The population of Bhutan is made up of three major ethnic groups: the Ngalops, the Sharchops, and the Nepalese (Lhotshampas). The Ngalops are the descendants of Tibetan immigrants who began arriving in Bhutan around the 9th century. They are the dominant group in northern, central, and western Bhutan. Nowadays, the Ngalops dominate the political and religious life of Bhutan.
The Sharchops share some cultural traits that link them with the peoples of Southeast Asia and they probably migrated to Bhutan a long time ago (before the arrival of the Ngalop) from Myanmar or the state of Assam in India. The Sharchops are mostly found in eastern Bhutan.
The Nepalese (Lhotshampas) can be found in the south and southwestern Bhutan. They are the most recent arrivals in Bhutan and began immigrating into the country in the first half of the 19th century. The rapid growth of the largely Hindu Nepalese population in Bhutan towards the end of the twentieth century resulted in significant ethnic conflicts with the Buddhist majority.
It prompted the Bhutanese government to ban their further immigration and to prohibit Nepalese settlement in central Bhutan. Through the late 1980s and 1990s, as many as 100,000 Nepalese fled Bhutan for Nepal when the government implemented a campaign of “one country, one people” trying to impose uniformity of religion, language and dress. Little assimilation has taken place between the Ngalop and the Nepalese, and tension between the two communities has remained a major internal problem for Bhutan.
Besides these three main ethnic groups, Bhutan is home to a number of small, isolated, aboriginal communities such as the Brokpa, Layap, Lepcha, Lhop, Monpa, and Kurukh (Oraon) tribes. There is also a small community of Tibetans residing in Bhutan.
15. The currency of Bhutan is the Bhutanese Ngultrum (BTN).
The Bhutanese ngultrum (BTN) is the official currency of Bhutan. The ngultrum was introduced in 1974, and it remains pegged at par with the Indian rupee (INR).
16. The official language of Bhutan is Dzongkha.
Dzongkha is the sole official language of Bhutan. It is the mother tongue for about one-third of Bhutan’s population and the majority of the population speaks it as a second language. Dzongkha is a member of the Sino-Tibetan language family and is written in the Tibetan script.
17. A wide assortment of regional languages are spoken in Bhutan.
Nepali, Tshangla, Khengkha, Chochangachakha, Dzala, and Bumthang are the main regional languages spoken in Bhutan. Besides these, a slew of other languages is spoken in the country.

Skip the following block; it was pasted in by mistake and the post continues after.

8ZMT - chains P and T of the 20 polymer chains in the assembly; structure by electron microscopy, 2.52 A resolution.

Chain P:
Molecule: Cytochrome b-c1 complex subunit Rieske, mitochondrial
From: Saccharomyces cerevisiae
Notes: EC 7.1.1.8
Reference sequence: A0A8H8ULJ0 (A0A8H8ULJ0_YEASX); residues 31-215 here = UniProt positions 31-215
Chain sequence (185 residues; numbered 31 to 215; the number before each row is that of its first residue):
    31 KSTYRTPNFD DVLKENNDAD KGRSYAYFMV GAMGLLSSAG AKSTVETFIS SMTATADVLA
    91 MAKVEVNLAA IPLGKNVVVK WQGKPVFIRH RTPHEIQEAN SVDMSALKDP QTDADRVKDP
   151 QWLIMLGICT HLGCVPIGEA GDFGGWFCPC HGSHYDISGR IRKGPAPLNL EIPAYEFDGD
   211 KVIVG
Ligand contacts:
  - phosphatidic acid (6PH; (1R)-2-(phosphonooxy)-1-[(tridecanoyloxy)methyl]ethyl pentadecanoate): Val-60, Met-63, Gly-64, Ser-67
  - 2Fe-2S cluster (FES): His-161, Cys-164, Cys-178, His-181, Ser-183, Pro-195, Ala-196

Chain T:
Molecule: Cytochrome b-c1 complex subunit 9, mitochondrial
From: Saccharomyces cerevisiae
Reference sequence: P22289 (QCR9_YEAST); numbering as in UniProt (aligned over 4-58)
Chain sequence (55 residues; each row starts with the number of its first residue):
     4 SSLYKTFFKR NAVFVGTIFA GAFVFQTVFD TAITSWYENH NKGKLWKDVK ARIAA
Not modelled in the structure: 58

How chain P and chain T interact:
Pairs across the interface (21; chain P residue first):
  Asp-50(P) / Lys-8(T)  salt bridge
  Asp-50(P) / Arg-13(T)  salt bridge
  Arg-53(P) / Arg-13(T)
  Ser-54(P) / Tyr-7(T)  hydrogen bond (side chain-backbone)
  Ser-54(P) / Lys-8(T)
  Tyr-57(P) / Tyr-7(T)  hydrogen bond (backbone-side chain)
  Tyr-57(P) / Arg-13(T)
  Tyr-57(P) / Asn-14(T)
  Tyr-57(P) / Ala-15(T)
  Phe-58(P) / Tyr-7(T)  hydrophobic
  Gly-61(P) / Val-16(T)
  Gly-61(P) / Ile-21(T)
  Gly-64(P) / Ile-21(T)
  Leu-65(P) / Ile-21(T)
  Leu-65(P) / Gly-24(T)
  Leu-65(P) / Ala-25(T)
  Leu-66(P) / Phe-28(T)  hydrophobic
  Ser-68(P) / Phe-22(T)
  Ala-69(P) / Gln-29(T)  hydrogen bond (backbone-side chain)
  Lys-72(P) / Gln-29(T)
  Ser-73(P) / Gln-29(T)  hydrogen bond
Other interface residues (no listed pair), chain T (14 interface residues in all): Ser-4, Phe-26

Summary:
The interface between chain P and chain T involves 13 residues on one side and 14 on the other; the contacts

18. There is only one international airport in Bhutan.
Paro International Airport is the sole international airport in Bhutan. It lies in a deep valley on the bank of the river Paro Chhu and is about 29 km (18mi) west of Thimphu.
With surrounding peaks as high as 5,500 m (18,000 ft) and no radar to guide planes into the airport, Paro International Airport is considered one of the world’s most challenging airports. Fewer than two dozen pilots are certified to land at the airport.
19. Bhutan is the first country in the world with specific constitutional obligations on its people to protect the environment.
Bhutanese law says that at least 60% of the country be covered with forests (currently forests cover about 70% of Bhutan). Bhutan is the only carbon-negative country in the world, which means that it absorbs more carbon dioxide than it produces.
20. The national sport of Bhutan is archery.
One of the more unique facts about Bhutan is that it is the only country in the world where archery is the national sport. Known locally as “Da”, archery is followed with great fanfare in Bhutan.
Bhutanese archery differs significantly from international archery. Rival teams face each other across a field, and fire sharp arrows at one another. As well as the target shooting itself, cheerleading, yelling abusive insults at the opposing team, singing, and dancing are also intrinsic to the national sport of Bhutan.
21. Bhutan doesn’t observe daylight saving.
Daylight saving has never been observed in Bhutan.
22. Bhutan drives on the left.
As with almost all countries in South Asia, vehicles in Bhutan drive on the left side of the road.
23. Bhutan was closed to foreign travelers until 1974.
In the first year that Bhutan opened up to tourism, only 287 tourists visited the country!
24. It is illegal to slaughter animals in Bhutan.
Due to the country’s traditional Buddhist beliefs, there is a strict ban on animal slaughter in Bhutan. However, it is not illegal to consume meat in Bhutan and many Bhutanese people do eat meat. Bhutan is the highest consumer of meat per capita in South Asia.
25. Tourists are not allowed to travel independently in Bhutan.
Although Bhutan no longer restricts tourist numbers and operates an open-door policy, independent travel is not possible for foreigners. Foreign tourists can only visit Bhutan by booking through licensed tour operators with packages that cost 200-250 USD per day, depending on the season. The fee includes accommodation, food, transport, and an official guide.
Only citizens of India, Bangladesh, and Maldives are exempt from this rule and can travel to Bhutan without a pre-arranged tour.
26. It is compulsory for all Bhutanese to wear the national dress.
It is mandatory for all Bhutanese to wear the national dress (Gho for men and Kira for women) in schools, government offices, and on formal occasions.
27. Bhutan’s national flag is very distinctive.